Nowhere is the need for an estate plan more pronounced than when a parent has minor children or when a new child is expected. Every parent wants what is best for their children, but too many parents overlook the importance of estate planning. Whether you are expecting your first child or already have children, it is critical to ensure that your estate is in order to protect your family.
Important Estate Planning Questions For Parents of Young Children to Ask. Ultimately, parents of expecting or existing children need to consider a few basic questions when thinking about their Florida estate-planning needs:
1) If you become incapacitated (even temporarily), who will be entrusted to make health care decisions (i.e. speak to pediatricians/pediatric specialists, gather health records, pick up prescriptions, sign consent forms, etc…) for your young children?
2) If parent(s) pass away, who do they want to become the legal guardian of their minor child?
3) If minor children’s parents pass away, who is going to receive assets and ensure that funds are used for the care and education of the minor child (do you want to ensure that money you leave is spent in a particular way, e.g. private school, religious summer camp, etc….).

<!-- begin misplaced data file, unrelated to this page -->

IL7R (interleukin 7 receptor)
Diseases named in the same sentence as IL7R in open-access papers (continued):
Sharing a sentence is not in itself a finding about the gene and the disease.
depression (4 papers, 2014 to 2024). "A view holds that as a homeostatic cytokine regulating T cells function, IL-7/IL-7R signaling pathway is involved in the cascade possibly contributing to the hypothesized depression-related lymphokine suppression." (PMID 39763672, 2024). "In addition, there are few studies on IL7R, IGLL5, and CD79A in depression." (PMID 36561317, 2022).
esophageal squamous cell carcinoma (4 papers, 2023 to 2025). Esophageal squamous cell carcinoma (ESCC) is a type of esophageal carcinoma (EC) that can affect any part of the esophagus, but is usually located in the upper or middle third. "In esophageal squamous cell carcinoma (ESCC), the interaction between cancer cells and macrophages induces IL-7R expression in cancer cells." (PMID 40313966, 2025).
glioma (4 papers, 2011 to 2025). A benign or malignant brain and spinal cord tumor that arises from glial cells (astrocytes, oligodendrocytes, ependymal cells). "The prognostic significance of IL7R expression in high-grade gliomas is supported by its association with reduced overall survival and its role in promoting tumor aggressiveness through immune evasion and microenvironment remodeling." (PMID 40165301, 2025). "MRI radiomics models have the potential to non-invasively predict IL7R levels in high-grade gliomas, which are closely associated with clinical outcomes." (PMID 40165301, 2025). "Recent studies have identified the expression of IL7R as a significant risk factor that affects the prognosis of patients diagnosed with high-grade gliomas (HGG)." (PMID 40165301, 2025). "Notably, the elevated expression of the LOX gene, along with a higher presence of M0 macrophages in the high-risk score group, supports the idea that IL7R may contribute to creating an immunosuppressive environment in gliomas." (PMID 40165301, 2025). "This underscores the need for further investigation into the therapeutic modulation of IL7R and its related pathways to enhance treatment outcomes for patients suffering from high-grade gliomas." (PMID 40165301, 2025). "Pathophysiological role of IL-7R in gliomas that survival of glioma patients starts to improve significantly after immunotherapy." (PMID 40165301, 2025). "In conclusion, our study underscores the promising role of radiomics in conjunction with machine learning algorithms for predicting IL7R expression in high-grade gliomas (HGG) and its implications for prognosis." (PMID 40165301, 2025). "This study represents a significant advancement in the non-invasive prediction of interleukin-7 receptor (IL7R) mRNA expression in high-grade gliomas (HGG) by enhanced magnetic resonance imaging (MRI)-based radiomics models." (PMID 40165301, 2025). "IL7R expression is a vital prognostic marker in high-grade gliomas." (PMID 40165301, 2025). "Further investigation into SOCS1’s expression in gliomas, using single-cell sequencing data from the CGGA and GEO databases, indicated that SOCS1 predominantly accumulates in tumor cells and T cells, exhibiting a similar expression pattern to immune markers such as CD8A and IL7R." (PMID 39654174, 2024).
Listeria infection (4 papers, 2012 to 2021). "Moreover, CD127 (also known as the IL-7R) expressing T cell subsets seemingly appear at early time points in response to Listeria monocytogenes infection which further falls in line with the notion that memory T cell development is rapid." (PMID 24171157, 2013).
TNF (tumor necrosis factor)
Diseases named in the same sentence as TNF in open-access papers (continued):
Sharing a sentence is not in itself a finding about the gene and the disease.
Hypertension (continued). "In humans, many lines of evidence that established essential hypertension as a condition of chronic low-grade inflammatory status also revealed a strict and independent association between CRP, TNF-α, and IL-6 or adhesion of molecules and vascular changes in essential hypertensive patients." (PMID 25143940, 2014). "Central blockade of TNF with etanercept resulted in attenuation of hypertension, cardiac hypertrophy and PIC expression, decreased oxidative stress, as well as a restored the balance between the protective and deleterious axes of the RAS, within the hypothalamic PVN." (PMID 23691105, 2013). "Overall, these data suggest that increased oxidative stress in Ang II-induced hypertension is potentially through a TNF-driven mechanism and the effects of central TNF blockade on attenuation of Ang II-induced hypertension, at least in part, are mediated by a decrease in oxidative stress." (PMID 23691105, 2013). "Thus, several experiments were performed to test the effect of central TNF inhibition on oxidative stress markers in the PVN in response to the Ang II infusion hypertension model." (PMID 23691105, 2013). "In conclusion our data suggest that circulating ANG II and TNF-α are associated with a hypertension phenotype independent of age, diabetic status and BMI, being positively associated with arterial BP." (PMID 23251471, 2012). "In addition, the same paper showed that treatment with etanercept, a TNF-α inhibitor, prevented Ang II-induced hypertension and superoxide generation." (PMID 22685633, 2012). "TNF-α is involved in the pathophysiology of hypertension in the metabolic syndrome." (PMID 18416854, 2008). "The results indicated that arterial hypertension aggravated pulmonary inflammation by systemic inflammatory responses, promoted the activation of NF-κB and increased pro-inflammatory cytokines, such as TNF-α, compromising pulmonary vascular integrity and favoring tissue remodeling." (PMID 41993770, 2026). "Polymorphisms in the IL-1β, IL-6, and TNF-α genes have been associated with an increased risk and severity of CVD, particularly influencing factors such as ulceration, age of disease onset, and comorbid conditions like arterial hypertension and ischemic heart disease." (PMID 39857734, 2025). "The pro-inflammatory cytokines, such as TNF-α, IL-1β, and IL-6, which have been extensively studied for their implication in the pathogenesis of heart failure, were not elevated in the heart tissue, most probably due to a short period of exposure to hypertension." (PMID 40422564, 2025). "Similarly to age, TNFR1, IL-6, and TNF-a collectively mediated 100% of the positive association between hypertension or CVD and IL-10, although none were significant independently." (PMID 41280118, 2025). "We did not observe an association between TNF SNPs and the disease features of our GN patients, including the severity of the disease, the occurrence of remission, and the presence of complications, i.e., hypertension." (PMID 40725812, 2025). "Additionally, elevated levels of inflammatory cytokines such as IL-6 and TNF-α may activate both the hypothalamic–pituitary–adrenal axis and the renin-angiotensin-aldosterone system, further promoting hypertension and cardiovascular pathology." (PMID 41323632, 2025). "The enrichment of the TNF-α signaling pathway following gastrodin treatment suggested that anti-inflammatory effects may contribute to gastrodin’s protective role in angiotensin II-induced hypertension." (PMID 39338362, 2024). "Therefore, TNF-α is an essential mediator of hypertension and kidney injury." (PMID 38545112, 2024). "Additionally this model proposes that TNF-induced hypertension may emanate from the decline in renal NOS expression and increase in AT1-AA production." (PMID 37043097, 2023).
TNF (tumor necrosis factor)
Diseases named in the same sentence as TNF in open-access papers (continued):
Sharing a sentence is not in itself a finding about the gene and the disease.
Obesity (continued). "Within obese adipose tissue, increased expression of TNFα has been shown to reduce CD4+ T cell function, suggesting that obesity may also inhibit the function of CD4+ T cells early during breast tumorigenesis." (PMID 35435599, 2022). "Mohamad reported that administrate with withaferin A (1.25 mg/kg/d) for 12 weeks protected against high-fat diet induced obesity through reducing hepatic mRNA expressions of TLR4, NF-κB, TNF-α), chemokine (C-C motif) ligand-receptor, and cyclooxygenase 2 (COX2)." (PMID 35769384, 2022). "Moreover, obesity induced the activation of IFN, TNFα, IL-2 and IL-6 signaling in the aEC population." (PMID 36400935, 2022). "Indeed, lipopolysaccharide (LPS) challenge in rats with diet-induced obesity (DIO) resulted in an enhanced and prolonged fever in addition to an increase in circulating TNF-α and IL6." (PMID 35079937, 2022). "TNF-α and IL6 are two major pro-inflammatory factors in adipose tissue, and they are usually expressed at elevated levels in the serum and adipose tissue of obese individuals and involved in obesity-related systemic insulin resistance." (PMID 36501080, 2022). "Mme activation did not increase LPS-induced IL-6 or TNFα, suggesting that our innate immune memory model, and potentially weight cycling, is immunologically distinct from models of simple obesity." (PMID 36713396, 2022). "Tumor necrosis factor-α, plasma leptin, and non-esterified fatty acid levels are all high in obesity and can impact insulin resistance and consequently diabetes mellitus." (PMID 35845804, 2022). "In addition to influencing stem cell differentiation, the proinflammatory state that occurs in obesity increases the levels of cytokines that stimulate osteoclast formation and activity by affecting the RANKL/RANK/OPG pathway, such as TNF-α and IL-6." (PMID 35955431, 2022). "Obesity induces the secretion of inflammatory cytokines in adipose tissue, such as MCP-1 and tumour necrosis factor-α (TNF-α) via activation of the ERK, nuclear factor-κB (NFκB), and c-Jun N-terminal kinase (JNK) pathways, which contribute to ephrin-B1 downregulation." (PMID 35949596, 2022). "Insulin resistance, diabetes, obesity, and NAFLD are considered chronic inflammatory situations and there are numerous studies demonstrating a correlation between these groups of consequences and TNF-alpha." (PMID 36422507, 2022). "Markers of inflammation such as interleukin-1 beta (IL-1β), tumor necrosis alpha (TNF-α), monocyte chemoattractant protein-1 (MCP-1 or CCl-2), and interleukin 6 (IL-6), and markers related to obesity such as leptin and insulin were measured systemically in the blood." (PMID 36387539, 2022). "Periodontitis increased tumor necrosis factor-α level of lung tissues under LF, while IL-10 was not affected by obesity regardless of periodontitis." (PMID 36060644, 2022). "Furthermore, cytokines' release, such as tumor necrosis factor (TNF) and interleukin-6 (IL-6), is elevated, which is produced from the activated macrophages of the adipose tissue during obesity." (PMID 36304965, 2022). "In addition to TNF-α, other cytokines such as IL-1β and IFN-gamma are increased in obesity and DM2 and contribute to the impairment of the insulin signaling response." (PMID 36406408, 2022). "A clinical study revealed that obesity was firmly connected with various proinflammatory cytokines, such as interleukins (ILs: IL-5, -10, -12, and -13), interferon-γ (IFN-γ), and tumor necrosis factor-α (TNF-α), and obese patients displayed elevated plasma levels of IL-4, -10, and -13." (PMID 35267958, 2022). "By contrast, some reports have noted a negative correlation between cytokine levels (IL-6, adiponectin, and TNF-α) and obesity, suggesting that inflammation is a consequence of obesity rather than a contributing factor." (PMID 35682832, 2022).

4) Will the legal guardians receive funds directly or do you want the funds held in trust for your minor children until they reach a certain age? (hint, the answer is you want the funds held in trust – and probably well after your child turns 18).
5) Do you need life insurance? If you are expecting children or have young children, purchasing or increasing a life insurance policy is a worthwhile consideration. While our firm does not sell life insurance, we are happy to recommend trusted professionals who do. This can be surprisingly affordable. The average term-life insurance rate on a $500,000.00 policy for a 35 – 39 year old is $26.20 a month according to PolicyGenius.com.
If you are utilizing a revocable trust as part of your estate plan, then you also need to make sure IRAs, 401(k)s, life insurance all list the revocable living trust as the pay-on-death beneficiary.